“We are all looking out for each other, and if a brother or sister mentions that they might be giving too much time to gaming … we help hold them accountable to their goals,” Gharrett says. “We always are open to being called out (lovingly) if we ourselves are drifting in some way.”

Enjoying hobbies in a godly manner means “knowing where you’re weak, relying on Christ, and saying no to yourself if need be,” Jake says.

Jake now avoids playing video games by himself so he isn’t tempted back into the escapism he used to practice. He says anything people enjoy, including games, can become an idol and take the place of Christ in their thinking. “We should always run to Christ for comfort above anything else. That’s true of everything.”

Purposeful fun and fellowship

Because all sorts of people are interested in gaming, “what we play is all over the board (pun intended),” Gharrett says.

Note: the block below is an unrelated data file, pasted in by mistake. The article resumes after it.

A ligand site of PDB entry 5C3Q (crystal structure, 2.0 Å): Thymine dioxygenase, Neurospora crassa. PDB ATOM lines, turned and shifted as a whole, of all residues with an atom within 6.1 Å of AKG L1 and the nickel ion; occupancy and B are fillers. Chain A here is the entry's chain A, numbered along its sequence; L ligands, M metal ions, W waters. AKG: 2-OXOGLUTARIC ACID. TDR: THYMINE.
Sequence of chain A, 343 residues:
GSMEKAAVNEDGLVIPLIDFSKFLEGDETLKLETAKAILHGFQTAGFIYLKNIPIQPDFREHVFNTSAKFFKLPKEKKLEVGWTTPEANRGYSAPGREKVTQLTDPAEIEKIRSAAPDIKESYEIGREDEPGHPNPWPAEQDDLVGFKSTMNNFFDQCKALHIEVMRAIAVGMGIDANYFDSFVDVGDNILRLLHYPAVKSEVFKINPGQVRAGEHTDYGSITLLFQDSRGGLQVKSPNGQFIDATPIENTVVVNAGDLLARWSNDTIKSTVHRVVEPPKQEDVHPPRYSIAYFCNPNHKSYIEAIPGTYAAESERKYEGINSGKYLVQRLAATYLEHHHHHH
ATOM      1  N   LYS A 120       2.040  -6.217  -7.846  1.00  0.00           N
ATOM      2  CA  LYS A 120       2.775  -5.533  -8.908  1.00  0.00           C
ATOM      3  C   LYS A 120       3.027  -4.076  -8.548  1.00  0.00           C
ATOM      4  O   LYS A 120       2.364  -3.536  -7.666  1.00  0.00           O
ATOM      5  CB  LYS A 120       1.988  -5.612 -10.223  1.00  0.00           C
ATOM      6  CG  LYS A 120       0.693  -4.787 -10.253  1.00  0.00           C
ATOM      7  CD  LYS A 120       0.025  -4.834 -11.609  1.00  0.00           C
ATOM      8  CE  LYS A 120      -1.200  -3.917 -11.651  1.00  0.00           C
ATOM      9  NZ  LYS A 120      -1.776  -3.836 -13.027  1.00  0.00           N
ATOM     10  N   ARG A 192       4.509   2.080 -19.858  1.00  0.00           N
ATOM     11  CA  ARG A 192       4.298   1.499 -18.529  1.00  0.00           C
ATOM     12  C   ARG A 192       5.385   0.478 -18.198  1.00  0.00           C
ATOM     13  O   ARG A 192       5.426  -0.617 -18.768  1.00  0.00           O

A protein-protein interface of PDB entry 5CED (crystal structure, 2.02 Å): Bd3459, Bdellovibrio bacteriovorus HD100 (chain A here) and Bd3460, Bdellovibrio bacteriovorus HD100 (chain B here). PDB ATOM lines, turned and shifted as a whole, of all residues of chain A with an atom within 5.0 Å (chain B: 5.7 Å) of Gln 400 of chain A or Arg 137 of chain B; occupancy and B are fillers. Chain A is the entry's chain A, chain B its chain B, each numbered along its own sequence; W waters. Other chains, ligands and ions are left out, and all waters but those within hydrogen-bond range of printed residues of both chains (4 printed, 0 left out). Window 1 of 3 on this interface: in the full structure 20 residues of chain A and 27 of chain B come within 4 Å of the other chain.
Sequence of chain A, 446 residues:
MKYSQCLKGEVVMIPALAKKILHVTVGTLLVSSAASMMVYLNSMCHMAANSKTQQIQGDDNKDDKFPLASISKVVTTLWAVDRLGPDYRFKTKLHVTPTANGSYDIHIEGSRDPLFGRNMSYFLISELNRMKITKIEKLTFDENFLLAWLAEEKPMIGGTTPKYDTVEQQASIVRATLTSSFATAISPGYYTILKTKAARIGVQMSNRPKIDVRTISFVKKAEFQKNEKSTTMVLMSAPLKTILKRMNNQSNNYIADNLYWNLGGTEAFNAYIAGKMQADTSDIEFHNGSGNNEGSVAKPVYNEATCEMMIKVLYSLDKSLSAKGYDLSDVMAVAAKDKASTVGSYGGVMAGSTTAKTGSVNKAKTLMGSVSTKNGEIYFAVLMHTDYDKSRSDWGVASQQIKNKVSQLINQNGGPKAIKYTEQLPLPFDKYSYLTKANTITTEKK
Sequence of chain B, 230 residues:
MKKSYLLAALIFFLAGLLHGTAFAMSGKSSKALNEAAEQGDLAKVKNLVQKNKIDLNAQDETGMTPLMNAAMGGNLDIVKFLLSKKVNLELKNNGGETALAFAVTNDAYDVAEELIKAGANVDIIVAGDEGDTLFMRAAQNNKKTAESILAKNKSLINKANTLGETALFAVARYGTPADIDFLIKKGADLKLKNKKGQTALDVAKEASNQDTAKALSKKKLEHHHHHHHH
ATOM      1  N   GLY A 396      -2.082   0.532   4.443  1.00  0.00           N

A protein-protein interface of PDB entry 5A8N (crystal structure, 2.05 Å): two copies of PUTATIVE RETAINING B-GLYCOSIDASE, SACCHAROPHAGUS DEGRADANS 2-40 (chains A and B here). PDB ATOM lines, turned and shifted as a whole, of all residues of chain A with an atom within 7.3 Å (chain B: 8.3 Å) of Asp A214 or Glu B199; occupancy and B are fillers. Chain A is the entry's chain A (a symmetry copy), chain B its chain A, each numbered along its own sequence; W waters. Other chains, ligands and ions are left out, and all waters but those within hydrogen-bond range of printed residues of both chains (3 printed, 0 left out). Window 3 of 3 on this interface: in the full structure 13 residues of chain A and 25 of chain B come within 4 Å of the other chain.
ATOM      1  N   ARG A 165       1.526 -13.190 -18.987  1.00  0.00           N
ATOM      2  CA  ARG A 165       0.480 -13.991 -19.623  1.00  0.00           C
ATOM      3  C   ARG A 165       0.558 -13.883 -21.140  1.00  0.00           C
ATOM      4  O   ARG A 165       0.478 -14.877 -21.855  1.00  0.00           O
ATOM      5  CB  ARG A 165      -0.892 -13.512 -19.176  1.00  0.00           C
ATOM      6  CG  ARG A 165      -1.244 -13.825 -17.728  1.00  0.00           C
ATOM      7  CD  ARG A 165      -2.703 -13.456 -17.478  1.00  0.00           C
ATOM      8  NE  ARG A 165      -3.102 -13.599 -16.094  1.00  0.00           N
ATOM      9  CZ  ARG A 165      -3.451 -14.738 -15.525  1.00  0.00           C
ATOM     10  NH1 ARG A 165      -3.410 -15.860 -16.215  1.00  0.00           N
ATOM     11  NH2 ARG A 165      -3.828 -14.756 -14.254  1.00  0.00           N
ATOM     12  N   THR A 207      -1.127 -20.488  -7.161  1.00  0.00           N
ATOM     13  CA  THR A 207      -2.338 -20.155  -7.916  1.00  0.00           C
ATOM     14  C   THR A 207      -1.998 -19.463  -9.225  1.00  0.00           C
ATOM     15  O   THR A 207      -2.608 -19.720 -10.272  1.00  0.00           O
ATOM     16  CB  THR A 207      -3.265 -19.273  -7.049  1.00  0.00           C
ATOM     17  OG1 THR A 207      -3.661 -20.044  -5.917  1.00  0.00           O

“Some of us are married, some of us have kids, some of us are single and in college, so we try our best to accommodate anything that is within those stages of life to allow people an opportunity to come and hang out.”

Some visitors to the group are surprised to find how much fun Christians can have together through gaming. Some have never seen Christians using the hobby to glorify God together rather than keeping it separate from church life.

Jake says, “Any hobby that you enjoy that isn’t sinful in itself, engage with people who you know about it. You might find that there are more people that are into it than you thought. And having open lines of communication and transparency about where you might struggle within that arena is something I’d highly encourage.”

Anyone interested in getting involved should reach out to Gharrett, Jake, Daniel Cobb, John Macias, Tyler Nebergall, Andrew England or their wives to see what’s coming up next.

“God is what is most important, and growing our relationship with Him,” Gharrett says. “Gaming is just a fun way to get people together and be able to have fun and fellowship with the body of Christ, and reach out to the lost that need a loving community.”

Lynn Yount

Lynn and her husband, Doug, lead a Growth Group. Lynn serves as a writer and editor for Faith Weekly and other church communications.